Creative Nonfiction

I Have No Idea
by Eric Chandler

The object was to rescue the last human family while simultaneously killing the robots coming after you. You were a noble warrior, saving your loved ones while fighting off the violent hordes. After destroying each wave, you moved to a more difficult level. I can still hear the sound effects in my head. Even if you rescued everybody, you still had to kill every single robot. One level had so many robots we called it the Who concert, after the recent stampede that killed fans who rushed to see the band. Robotron was the king of all video games. If I ever see one again, I’ll offer to buy it and bring it home.

I was hanging out with my friend. I’ll call him Mel. We were driving around in my family’s car. If you can call a LeCar an automobile. How many cars have you started with a choke? I have a chainsaw with a choke. But a car? I called it LeCarcass. It didn’t even have a radio. I put a portable AM/FM radio in the back seat that was powered by D batteries. I imagine the song “Owner of the Lonely Heart” playing on that radio.

Lose yourself. 

You always live your life 

Never thinking of the future. 

That would make it 1983. Between my sophomore and junior year. Mel was my sarcastic soulmate. We convinced a gullible classmate of ours that the upcoming alignment of the planets would be the end of the world. We went to a 10k footrace sponsored by Pepsi just so we could take the Pepsi Challenge there and pick Coke. We were little jerks who were made for each other. One time, we drove that stupid LeCar to see The Fixx in concert in Old Orchard Beach, Maine. And now, I parked that tinny gray box right outside the door of the video arcade.

We pumped quarters into the machine and got our Robotron adrenaline rush. Then, we got hungry like teenagers do. We decided to go to a sandwich place at the other end of Main Street called the 175. We opened the door and Mel stepped out of the arcade first. As we left, some football players were going in. It was a guy I’ll call Roy and a couple of his buddies. Twenty pounds heavier than me.

Roy looked at Mel and said, “Hey, [n-word].” Then, he went inside.

I stood on the cement and Mel walked toward the car, just a few steps away.

“Are you going to take that?” I asked.

Mel said, “I hear that kind of stuff all the time.”

“Well, I don’t.” Mel shrugged and got into the LeCar. I went back into the arcade.

I walked up to Roy and said, “You don’t get to say that to my friend. Let’s go outside.”

“Just you?” He and his cronies started drooling.

“Just me.” We all walked out together, me and Roy and his sidekicks.

We squared up. My back was to the LeCar. Roy stood on the sidewalk facing me. He took off his glasses and handed them to one of his friends. He started talking. I was in some calm, faraway place. He had a smirk on his face.

I stepped into him with all I had. I tried to put my fist through his eyes and out the back of his head. He fell to his knees and held his face. I stood over him ready to follow up. I screamed at him. I sounded like I was speaking in tongues like De Niro’s Max Cady as he drowns in the movie “Cape Fear.”

I must’ve asked a question. His answer was, “No,” as he shook his head. I glared at his friends and turned to my car. I drove with Mel to the 175. We sat down and I held my sandwich in shaking hands.

My life was shaped by this moment. I proved to myself that I was willing to fight for what was right. This would affect where I chose to go to college. What profession I would pick. I replayed my righteous act over and over in my mind. Several years ago, I sat down to write this story. To explore the impact it had on my future. To show what a Good Man I am. I texted Mel to check some facts. I asked him if he remembered that time I punched Roy. He said yes. I was glad he validated my memory. I also asked if he remembered Roy calling him that name.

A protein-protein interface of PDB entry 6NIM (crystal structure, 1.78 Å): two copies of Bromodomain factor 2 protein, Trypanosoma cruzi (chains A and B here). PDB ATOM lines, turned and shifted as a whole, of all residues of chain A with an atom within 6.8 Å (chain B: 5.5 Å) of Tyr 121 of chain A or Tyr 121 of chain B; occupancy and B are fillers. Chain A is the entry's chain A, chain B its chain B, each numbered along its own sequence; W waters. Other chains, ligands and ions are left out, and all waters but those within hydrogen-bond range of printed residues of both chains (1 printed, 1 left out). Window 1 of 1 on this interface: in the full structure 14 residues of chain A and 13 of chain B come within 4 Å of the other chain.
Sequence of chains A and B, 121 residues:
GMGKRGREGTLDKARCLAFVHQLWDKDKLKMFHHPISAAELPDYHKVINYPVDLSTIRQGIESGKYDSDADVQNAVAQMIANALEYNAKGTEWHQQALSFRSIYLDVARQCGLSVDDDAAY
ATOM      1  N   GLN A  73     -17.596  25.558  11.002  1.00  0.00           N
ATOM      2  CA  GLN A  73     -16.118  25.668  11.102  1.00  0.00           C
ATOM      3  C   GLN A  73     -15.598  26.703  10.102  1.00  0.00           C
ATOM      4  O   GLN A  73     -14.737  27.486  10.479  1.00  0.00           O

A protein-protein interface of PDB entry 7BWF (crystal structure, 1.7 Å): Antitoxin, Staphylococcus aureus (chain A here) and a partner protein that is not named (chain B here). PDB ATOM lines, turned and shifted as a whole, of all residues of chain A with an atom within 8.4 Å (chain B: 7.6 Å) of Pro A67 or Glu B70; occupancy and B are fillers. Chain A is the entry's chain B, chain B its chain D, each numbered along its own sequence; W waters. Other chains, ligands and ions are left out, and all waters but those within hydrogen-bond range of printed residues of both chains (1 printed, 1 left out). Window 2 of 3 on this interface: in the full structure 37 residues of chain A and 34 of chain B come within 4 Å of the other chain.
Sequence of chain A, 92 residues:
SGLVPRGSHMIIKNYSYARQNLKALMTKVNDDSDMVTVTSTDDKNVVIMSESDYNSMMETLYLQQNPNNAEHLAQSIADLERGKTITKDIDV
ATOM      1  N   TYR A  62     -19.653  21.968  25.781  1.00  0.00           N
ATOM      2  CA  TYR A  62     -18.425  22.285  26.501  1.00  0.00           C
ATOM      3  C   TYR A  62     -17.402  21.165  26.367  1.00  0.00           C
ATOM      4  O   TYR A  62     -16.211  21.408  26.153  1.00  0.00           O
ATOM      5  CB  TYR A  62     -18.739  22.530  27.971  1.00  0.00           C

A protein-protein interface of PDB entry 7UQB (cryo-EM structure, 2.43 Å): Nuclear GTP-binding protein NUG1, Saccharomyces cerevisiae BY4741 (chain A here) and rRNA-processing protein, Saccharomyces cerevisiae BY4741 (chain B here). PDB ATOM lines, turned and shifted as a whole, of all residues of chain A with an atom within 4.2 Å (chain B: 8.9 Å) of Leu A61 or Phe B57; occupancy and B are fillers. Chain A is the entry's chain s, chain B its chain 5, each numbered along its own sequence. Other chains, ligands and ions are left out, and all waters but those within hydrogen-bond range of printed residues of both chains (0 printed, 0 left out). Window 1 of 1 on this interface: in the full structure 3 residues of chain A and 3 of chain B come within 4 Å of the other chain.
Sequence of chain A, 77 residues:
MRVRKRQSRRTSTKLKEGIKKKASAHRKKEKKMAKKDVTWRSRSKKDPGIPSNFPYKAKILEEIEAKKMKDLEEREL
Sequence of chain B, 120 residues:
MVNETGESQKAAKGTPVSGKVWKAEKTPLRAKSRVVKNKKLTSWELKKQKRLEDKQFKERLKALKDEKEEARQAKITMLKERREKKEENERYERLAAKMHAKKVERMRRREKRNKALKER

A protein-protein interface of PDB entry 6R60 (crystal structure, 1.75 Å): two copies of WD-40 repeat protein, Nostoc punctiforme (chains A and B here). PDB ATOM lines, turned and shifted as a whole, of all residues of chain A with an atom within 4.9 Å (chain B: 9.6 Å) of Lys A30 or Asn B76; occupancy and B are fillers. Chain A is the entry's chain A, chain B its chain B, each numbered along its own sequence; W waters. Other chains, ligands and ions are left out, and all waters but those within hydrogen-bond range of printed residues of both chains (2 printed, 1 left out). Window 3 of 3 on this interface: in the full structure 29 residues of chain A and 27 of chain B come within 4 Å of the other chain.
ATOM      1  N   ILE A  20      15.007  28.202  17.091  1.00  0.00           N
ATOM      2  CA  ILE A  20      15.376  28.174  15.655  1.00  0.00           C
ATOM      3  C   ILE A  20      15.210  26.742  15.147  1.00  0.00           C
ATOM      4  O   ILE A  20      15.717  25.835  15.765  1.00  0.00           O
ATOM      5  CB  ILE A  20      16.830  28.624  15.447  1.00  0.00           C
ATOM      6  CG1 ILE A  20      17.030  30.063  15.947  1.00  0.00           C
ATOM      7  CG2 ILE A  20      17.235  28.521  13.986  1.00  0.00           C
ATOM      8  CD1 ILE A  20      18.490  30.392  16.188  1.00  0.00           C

Mel said that, if Roy said that, he didn’t hear it.

 

It’s been four years since Mel told me I had it wrong. I’ve been scouring my brain ever since. I wrote about the video arcade from memory. Then I went to the internet to prove the truth of my story. That was a mistake.

The Who concert where people died happened around five years before my video game career, so it certainly wasn’t a “recent” event like I thought.

The band Yes didn’t release “Owner of a Lonely Heart” until October 1983, so none of that happened in the summer of 1983. Maybe all of this happened in 1984. And it’s owner of “A”, not owner of “The.”

The first lyrics of the song are “Move yourself” not “Lose yourself.”

I asked my high school friends on social media if they remembered a sandwich shop called 175. They did. But it was called 174 because it was at 174 Main Street. I would’ve bet a month’s pay it was called 175.

That Fixx concert? It was July 11, 1986 when they opened for the Moody Blues. I didn’t go to that concert with Mel during high school. It was after my freshman year of college. Now I’m not even sure it was Mel.

There is no tape or film I can play back. No audio recording on the internet of what Roy said. One thing is sure. A lot of what I remember is verifiably wrong.

Maria Konnikova wrote a piece for The New Yorker in 2015 titled “You Have No Idea What Happened.” She quotes researcher Elizabeth Phelps:

 

“The more we learn about emotional memory, the more we realize that we can never say what someone will or won’t remember given a particular set of circumstances.” The best we can do, she says, is to err on the side of caution: unless we are talking about the most central part of the recollection, assume that our confidence is misplaced. More often than not, it is.

 

What worries me about this quote is that I can’t even guarantee the central part of my recollection.

 

When I first met Mel in New Hampshire, I was the new kid. I had just moved there from Michigan during my freshman year. But this was the fourth time in my young life as the new kid. I had good survival instincts. I needed a friend to be back-to-back with me, fighting off the violent hordes like in Robotron. My alliance with him, our similar sense of humor, and our relentless sarcasm were what mattered to me. Mel was the only black guy in my class. He was adopted by a white family when he was small. When we were freshmen, I think there was one other African-American student in the whole high school of 500 kids. I never even met a black person until four years before I met Mel. My dad invited a young man to eat supper with my family in Michigan when I was in about 7th grade. I lived most of my life in a bubble.